first_imgJapan rugby union team All Blacks fall behind before brushing aside brave Namibia at Rugby World Cup Since you’re here… Share on WhatsApp Akio Ohisi, one of those Japanese All Black fans outside the ground, says this means “we’re already familiar with many of the All Black players from the Top League, but we don’t know the Europeans, because we rarely get to see them”. But then the Top League pulls in crowds of only about 5,000 and a lot of the other people here are what Ohisi calls “niwaka” fans – newbies attracted by the All Blacks’ cachet.You can find plenty of that down at the Adidas store in central Tokyo, where they are running an All Blacks-themed art exhibition with works by Noritake Kinashi, huge swirling psychedelic designs inspired by the All Blacks’ “playful creativity”. Those aren’t necessarily the first words that come to mind when you think of, say, Colin “Pinetree” Meads, but still, inside, the queues for one of the All Blacks’ limited-edition bomber jackets is so long it’s doubling back on itself.Out front there were a couple of young kids shouting at the passing out-of-towners. “Hey All Blacks!” they say in what seems to be their only piece of English. “All Blacks! Very cool!” Show Steve Hansen fears tackle red cards could swing World Cup knockout games • Fixtures, tables and results• Top try and points scorers• Stadium guide• Referee guide• Our latest minute-by-minute live reports• Sign up to The Breakdown, our free rugby union email newsletterTeam guidesPool A: Ireland, Japan, Russia, Samoa, ScotlandPool B: Canada, Italy, Namibia, New Zealand, South AfricaPool C: Argentina, England, France, Tonga, USAPool D: Australia, Fiji, Georgia, Uruguay, Wales Rugby World Cup pool permutations: who needs what in the last week? Share on Pinterest Reuse this content Photograph: Christophe Ena/AP Share on LinkedIn Share on Twitter Share via Email The Breakdown: sign up and get our weekly rugby union email. The man who captained Japan in that match, Masahiro Kunda, thinks of it as a noble failure. The reason Japan lost so badly, he’s said, was because he told the team “no matter how many points we concede let’s go and score a try”. That strategy didn’t work too well, so four years later Japan had a different one. Rugby World Cup Quick guide Our Rugby World Cup 2019 coverage Hide Thank you for your feedback. It’s not just about money. The NZRU has been encouraging its players to come up here, too. Not just old stars – though Dan Carter is playing in Kobe – but squad players. Guys such as 31-year-old flanker Matt Todd, who might otherwise be weighing up offers from clubs in Europe. The short Japanese season means they can get back in time to play Super Rugby. The NZRU’s head of professional rugby recently described it as the “lesser of two evils”, since the alternative is losing them for good. There hadn’t been a single New Zealand-born player in the team they took to the 1995 World Cup – for the 1999 tournament they had five of them, including the former All Blacks Graham Bachop and Jamie Joseph, who is now their coach.It wasn’t just the national team. A lot of the top schools arranged exchange schemes, too, and kids from New Zealand started coming over to study here for a year abroad. Some, such as Michael Leitch, ended up staying. Established Japanese players started going back the other way, such as the scrum-half Fumiaki Tunaka, who played for Otago and then Highlanders, and his back‑up, Kaito Shigeno, who spent 2015 playing for Ponsonby and Auckland.The last thing New Zealand needs is more players, but, on the other hand, they do want more fans. There are only 4.75 million people in New Zealand and they have already made fans of most of them. According to the NZRU’s annual report it put a “special focus” on marketing in Japan last year, turning out Japanese language posts on social media and sending Steve Hansen, and other All Black grandees, on special visits to the country during the summer. Whatever that cost, it will have been offset by the $1m fee the little city of Kashiwa paid for the right to host their training camp for four days.center_img Read more Read more Japan’s head coach Jamie Joseph is a former All Black who also played for Japan at the 1999 World Cup. Photograph: Charly Triballeau/AFP/Getty Images Share on Facebook Support The Guardian Topics Twitter In Tokyo the crowd was so thick there were policemen with bullhorns on every corner urging you to “please stay close to the person in front of you and keep moving”, but I latched on to one bewildered New Zealander who had stopped in a far corner. His name was Dave Ward and he had just got in from Wellington. “Jeez, it’s like a home match,” Ward said. “I got to the station and it was like a sea of black in front of me. I’ve never seen so many New Zealand fans.”Ward shouldn’t have been so surprised. The All Blacks have spent years building their brand in Japan. That match against Namibia was the fifth Test they’ve played here in the last year, and the seventh in the last decade. They have got commercial partnerships with two Japanese firms, Nissui and Mitsui Fudosan, and two of their main sponsors, AIG and Adidas, have been running expensive PR campaigns here, too. AIG’s advert, in which the All Blacks hare around Tokyo tackling people out of the way of crashes and accidents, is running on a loop on the little TV screens fixed in the subway trains. Share on Messenger … we have a small favour to ask. More people are reading and supporting The Guardian’s independent, investigative journalism than ever before. And unlike many new organisations, we have chosen an approach that allows us to keep our journalism accessible to all, regardless of where they live or what they can afford. But we need your ongoing support to keep working as we do.The Guardian will engage with the most critical issues of our time – from the escalating climate catastrophe to widespread inequality to the influence of big tech on our lives. At a time when factual information is a necessity, we believe that each of us, around the world, deserves access to accurate reporting with integrity at its heart.Our editorial independence means we set our own agenda and voice our own opinions. Guardian journalism is free from commercial and political bias and not influenced by billionaire owners or shareholders. This means we can give a voice to those less heard, explore where others turn away, and rigorously challenge those in power.We need your support to keep delivering quality journalism, to maintain our openness and to protect our precious independence. Every reader contribution, big or small, is so valuable. Support The Guardian from as little as $1 – and it only takes a minute. Thank you. Three hours before kick‑off, the little square outside Tobitakyu station was already overflowing with New Zealand fans, spilling out down the road towards Tokyo Stadium. The ground holds 50,000 and by the time it was full you could see at least three-quarters of them were wearing black, mainly branded All Blacks swag. Jerseys, jackets, caps and flags. It didn’t matter that most of them have never even been to New Zealand. It’s been like this at every game the All Blacks have played. They had the best part of 65,000 at Yokohama, almost 40,000 at Oita, where they were packed so tight around the front gate that the jam made the buses late. New Zealand rugby union team Facebook The All Blacks first toured Japan in 1987 but the game everyone remembers was in 1995, when the two teams played each other at Bloemfontein in the World Cup. The All Blacks won 145-17, which is still the record for the most points ever scored in a Test. In Sapporo, I met Len Schinkel who is half Japanese, half New Zealander, and spent his childhood moving between the two countries. “Rugby used to be big here,” he said, “but when we lost to New Zealand so badly in the 1990s everyone stopped watching. They only started again when we beat South Africa in 2015.” Was this helpful? Rugby World Cup 2019 Pinterest Rugby union features Read more Sportbloglast_img read more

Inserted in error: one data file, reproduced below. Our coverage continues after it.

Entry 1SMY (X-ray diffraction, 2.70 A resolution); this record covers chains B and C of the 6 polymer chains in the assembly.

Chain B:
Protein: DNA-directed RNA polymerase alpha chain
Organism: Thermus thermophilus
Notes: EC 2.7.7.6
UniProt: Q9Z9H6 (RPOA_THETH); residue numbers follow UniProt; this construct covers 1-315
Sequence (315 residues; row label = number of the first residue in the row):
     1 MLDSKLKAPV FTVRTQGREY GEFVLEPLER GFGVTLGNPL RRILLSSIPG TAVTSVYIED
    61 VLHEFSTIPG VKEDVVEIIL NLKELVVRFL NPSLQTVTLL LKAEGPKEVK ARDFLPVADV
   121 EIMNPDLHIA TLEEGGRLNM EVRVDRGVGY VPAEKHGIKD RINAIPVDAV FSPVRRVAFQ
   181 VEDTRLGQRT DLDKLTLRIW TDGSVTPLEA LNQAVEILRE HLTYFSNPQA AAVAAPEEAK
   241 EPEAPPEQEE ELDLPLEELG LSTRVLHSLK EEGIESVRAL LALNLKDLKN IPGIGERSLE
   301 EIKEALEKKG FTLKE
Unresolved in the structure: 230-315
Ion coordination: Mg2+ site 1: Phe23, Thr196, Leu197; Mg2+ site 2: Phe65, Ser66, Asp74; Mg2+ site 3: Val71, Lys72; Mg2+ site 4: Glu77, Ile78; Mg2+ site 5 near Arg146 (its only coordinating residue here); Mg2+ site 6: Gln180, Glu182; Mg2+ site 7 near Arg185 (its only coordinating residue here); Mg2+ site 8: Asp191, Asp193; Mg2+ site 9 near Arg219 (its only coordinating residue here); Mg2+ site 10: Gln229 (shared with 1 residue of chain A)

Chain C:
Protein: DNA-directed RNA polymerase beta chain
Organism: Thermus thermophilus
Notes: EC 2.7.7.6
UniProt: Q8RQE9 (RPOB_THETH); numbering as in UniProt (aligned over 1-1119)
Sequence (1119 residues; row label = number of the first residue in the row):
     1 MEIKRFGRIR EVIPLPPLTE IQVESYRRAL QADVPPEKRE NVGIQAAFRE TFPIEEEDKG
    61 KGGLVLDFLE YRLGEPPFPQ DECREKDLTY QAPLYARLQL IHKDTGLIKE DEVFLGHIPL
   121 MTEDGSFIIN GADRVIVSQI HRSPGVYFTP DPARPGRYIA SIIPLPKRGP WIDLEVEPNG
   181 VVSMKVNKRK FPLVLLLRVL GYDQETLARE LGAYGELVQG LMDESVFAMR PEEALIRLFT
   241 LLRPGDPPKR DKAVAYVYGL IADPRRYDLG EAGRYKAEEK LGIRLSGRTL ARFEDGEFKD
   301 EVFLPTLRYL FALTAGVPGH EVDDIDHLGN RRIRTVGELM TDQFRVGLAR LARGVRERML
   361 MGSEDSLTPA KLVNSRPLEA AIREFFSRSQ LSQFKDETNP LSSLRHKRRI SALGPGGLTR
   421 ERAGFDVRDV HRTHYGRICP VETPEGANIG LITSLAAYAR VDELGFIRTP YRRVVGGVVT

First Nation sues tug firm BC Canada over fuel spill that caused